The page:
A Whirlwind Tour of Yellowstone Park
We fully subscribe to the concept of “slow traveling”. After all, that’s what the For 91 Days project is all about — dedicating sufficient time to each new destination for comprehensive exploration and total familiarity. So when we arrived at the entrance gate to Yellowstone National Park, it was with conflicting emotions. Excitement, surely, but also frustration. Here we were at one of the wonders of America, and we had a ridiculously tight schedule. Four hours. We had given ourselves just four hours to see one of the most amazing places in the world.
Though we didn’t get to explore Yellowstone to our liking, we made the most out of our time. Within minutes of driving into the park, we took a curve and almost smacked into two bison who were moseying down the road without a care. What an introduction! Throughout the day, we were continuously floored by the park’s wild beauty — and by its popularity. Although this was a Tuesday morning at the end of summer, the roads were jam-packed with tourists.
After driving along Yellowstone Lake, we found ourselves at the geyser basin of West Thumb: a small piece of land peppered with bubbling, steaming pools of varying size and color. We parked the car and took a stroll through the area, Jürgen with his finger on the camera shutter, and me with a frustrated eye on the time.
The highlight of our speed-tour through Yellowstone was Old Faithful. A piece of American lore, I doubt any kid grows up in this country without aching to see the geyser spout, and I finally had the chance. The explosion was more impressive than I had expected — having anticipated the moment for so long, I was prepared for disappointment, but I suppose it’s called Old Faithful because it doesn’t disappoint. Ever.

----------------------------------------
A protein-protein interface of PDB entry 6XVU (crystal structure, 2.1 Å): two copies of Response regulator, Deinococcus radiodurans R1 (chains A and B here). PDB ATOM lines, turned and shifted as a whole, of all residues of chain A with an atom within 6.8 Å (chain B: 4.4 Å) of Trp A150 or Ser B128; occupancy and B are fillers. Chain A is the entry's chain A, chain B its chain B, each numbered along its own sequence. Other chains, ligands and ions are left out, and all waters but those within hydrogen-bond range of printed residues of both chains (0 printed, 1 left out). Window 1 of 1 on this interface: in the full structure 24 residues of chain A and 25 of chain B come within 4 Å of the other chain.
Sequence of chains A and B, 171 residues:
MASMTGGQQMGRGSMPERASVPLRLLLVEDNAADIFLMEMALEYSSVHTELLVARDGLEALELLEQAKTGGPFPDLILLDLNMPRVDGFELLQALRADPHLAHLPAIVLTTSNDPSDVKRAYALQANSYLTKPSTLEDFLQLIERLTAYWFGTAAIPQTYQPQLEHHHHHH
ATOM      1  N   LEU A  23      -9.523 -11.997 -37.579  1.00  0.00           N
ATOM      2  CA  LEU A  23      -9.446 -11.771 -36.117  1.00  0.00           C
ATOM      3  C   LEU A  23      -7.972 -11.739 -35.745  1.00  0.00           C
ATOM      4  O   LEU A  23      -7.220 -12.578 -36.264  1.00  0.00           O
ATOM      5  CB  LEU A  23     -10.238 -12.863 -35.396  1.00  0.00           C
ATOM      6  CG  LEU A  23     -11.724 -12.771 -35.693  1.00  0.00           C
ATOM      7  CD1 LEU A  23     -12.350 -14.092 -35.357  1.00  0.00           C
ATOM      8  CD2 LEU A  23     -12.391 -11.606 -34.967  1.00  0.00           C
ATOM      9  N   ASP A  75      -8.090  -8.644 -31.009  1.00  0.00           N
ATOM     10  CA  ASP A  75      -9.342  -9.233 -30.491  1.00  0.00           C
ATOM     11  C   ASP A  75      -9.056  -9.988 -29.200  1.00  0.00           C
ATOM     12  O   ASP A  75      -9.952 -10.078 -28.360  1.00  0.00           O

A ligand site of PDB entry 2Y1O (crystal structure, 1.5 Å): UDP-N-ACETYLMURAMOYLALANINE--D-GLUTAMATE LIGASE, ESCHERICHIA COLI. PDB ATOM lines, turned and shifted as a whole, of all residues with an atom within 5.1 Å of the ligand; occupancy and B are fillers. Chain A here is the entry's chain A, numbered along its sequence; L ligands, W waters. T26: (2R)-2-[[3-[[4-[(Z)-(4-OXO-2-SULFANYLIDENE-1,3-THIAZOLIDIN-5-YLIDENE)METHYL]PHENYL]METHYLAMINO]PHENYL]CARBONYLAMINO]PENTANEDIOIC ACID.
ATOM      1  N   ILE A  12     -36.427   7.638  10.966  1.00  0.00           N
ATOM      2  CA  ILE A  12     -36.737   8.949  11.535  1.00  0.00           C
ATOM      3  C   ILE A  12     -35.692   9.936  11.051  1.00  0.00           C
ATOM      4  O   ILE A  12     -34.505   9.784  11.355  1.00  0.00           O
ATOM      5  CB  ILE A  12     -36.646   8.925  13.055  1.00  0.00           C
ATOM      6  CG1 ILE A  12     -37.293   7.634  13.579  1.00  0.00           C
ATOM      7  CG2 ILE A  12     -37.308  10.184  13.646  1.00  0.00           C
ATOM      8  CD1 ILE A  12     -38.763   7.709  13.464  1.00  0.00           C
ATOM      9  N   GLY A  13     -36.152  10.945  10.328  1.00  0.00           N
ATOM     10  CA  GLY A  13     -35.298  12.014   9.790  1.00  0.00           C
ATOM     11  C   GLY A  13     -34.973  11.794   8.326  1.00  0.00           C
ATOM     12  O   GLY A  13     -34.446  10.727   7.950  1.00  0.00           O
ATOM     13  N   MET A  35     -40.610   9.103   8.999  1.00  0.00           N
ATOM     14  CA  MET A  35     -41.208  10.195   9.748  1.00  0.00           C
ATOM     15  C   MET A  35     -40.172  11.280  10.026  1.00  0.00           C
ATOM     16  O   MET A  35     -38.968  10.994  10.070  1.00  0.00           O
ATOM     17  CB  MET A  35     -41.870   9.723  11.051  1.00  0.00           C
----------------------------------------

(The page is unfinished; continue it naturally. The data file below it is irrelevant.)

The final stop of our drive was at the Midway Geyser Basin to see the Grand Prismatic Lake. We had a hard time finding a place to park — Yellowstone, the main strip at least, is really not the place to escape into solitude. We shouldered through the crowds along the path, and arrived at the lake harried and frustrated. From far off, we had seen the steam rising off its surface, reflecting the pool’s multiple colors, and the effect was stunning from up close. The intense blues, reds and greens are actually pigmented bacteria which live in the lake.
By the time we finished at the Grand Prismatic Lake, we had completely overstepped our self-imposed four-hour limit, meaning we’d arrive in Idaho much later than expected. But it was worth it. Yellowstone might have been worth postponing Idaho by a couple days let alone a couple hours. It’s a real shame that we didn’t get to stay longer, but I’m fairly confident that we’ll be back someday.